On Aug 26, 4:38 pm, meekerdb <meeke...@verizon.net> wrote:
> On 8/26/2011 1:14 PM, Craig Weinberg wrote:
>
> > That's the problem. You're interested in the wrong thing. Cells and
> > organsims are not billiard balls. If you treat them as predictable
> > mechanisms, you lose the very dimension that you are trying to
> > emulate.
>
> It's not a question of "treating" them as predictable; so far as anyone
> has been able to tell they *are* predictable.  No one has found any
> evidence that they do not behave according to the known laws of physics
> and chemistry - which means they are predictable. What evidence do you
> have to the contrary?

None of what goes on in a cell could be predicted purely by chemistry.
If you were down at the level of individual atoms, you would have no
possible clue of the existence of anything like a cell, just as
looking at the surface of a TV screen with a microscope excludes the
possibility of making sense of a movie being watched.

You have to grasp this concept of perceptual frame of reference. A
cell is not the same thing as molecules - it's meta-molecular. Most of
what a cell does makes sense in pure chemical terms, like most of what
an animal does makes sense in purely cellular terms. It has absolutely
nothing to do with defying physics or chemistry, it's that the
reliable, predictable levels of physical reality are routinely
manipulated to serve the purposes, whims, and fantasies of meta-meta-
meta organic entities.

> > The unpredictable behavior of a cell doesn't arise out of
> > complexity, it arises out of a higher order of simplicity that organic
> > molecules facilitate.
>
> "Higher order simplicity"??  More magic or more poetry?

Do you consider cells and bodies magic or poetic? What about higher
order simplicity sounds like witchcraft to you?

>  You seem to be
> agreeing that complexity is not sufficient to make cells unpredictable.  
> So in principle the complex behavior of the cell could be predicted even
> at the molecular level.  You are claiming this prediction would fail
> because of ...what?

No. You're equating simplicity with microcosm. That's what I mean by
higher order simplicity and perceptual frames of reference. You can't
predict how a baseball game will turn out by looking at nothing but
the trajectories of baseballs in previous games. That is exactly what
substance monism suggests by insisting that the macrocosm can always
be predicted by scaling up the microcosm. I didn't think that kind of
mechanistic view is even taken seriously anymore, even in the hard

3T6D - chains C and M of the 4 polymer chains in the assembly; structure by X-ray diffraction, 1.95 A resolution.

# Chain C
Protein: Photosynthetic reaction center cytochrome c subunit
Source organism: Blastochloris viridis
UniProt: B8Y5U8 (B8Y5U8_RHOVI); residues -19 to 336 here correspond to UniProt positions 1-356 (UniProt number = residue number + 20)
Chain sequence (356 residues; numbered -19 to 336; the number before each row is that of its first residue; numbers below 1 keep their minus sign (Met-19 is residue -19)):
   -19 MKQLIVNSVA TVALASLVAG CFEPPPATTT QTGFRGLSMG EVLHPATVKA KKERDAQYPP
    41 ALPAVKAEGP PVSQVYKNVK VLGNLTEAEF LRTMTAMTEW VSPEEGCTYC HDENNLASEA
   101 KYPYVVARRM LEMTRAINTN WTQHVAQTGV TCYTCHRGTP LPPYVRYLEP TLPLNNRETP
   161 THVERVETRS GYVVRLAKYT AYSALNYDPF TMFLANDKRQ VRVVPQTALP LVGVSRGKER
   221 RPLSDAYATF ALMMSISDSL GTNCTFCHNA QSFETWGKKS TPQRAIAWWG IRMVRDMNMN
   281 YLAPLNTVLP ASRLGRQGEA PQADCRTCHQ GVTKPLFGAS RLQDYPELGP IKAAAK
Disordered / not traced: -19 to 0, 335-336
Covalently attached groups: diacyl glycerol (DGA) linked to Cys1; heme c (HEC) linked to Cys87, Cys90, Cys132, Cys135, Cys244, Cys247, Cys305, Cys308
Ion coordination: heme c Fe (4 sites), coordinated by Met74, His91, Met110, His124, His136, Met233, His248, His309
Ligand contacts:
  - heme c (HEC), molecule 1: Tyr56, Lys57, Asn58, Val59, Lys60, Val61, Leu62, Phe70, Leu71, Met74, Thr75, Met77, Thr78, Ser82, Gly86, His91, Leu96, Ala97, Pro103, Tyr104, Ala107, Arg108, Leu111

sciences. All that went out the window in the 20th century.

The prediction fails because it's basing the prediction on the wrong
thing. What we think about has an effect on our body on a systemic
level. The neurons behavior is caught up in that like we're caught up
in weather systems. We make brain hurricanes happen just by thinking
about something we enjoy or hate. Those make floods and blackouts the
tissues of our gut and sweat glands. It's no big voodoo - it's the
ordinary way that we function and experience our lives.

> >> >  Similarly with an artificial neuron, for the purposes of this
> >> >  discussion we are interested only in whether it stimulates the other
> >> >  neurons with the same timing and in response to the same inputs as a
> >> >  biological neuron would.
>
> > Even if you could create an artificial neuron which could impersonate
> > the responsiveness of an natural one, it wouldn't matter because it
> > still doesn't feel anything.
>
> How do you know it doesn't feel anything?  How do you know it doesn't
> feel exactly the same as the neuron it replaced?

Because there is no reason to imagine it would. How do I know that a
ventrilioquist's dummy doesn't feel anything? Because I know it's a
manufactured artifact that has no living tissue in it. Same reason a
semiconductor array has no feeling. I don't *know* know it has no
feeling, but I think that whatever it does have is likely on the
microcosmic level rather than a higher order simplicity, and I think
that because of that it's likely not to be very similar to the
feelings of a conscious Homo sapien.

> How do you know the
> feeling of either the neuron or the artificial neuron has an effect on
> what you would feel?

Because we can feel it when we use transcranial magnetic stimulation
or a taser to change the electromagnetic conditions of our neurons.

>  We know from operations on the brain that
> electrostimulation may evoke memories, the sound of a melody, and other
> qualia.  The subject never says, "That felt like electrostimulation." or
> "That didn't produce any feelings."

You could have electrostimulation to a lot of parts of your brain and
you wouldn't feel it. Only areas relevant to your perception and
cognition would end up being experienced in real time by you. I think
that the perceptual frame determines whether the stimulation is felt
as blind electric shock or a sound or a memory, but it's not really
debatable whether changes to neurons affect how we feel and how we can
act. That's why we care about neurology, because brain cancer and
spinal cord injuries aren't a sometimes bad thing, there is an
established correlation.

Could artificial neurons be used to repair a severed spinal cord?
Sure. If the rest of the spine is healthy then you can use a
prosthetic to telegraph the connection from brain to body across the
gap. Maybe you can even replace the whole spinal cord, because that's
how a person feels and moves their body, but if you replace the brain,
you have replaced the person themselves.

Craig

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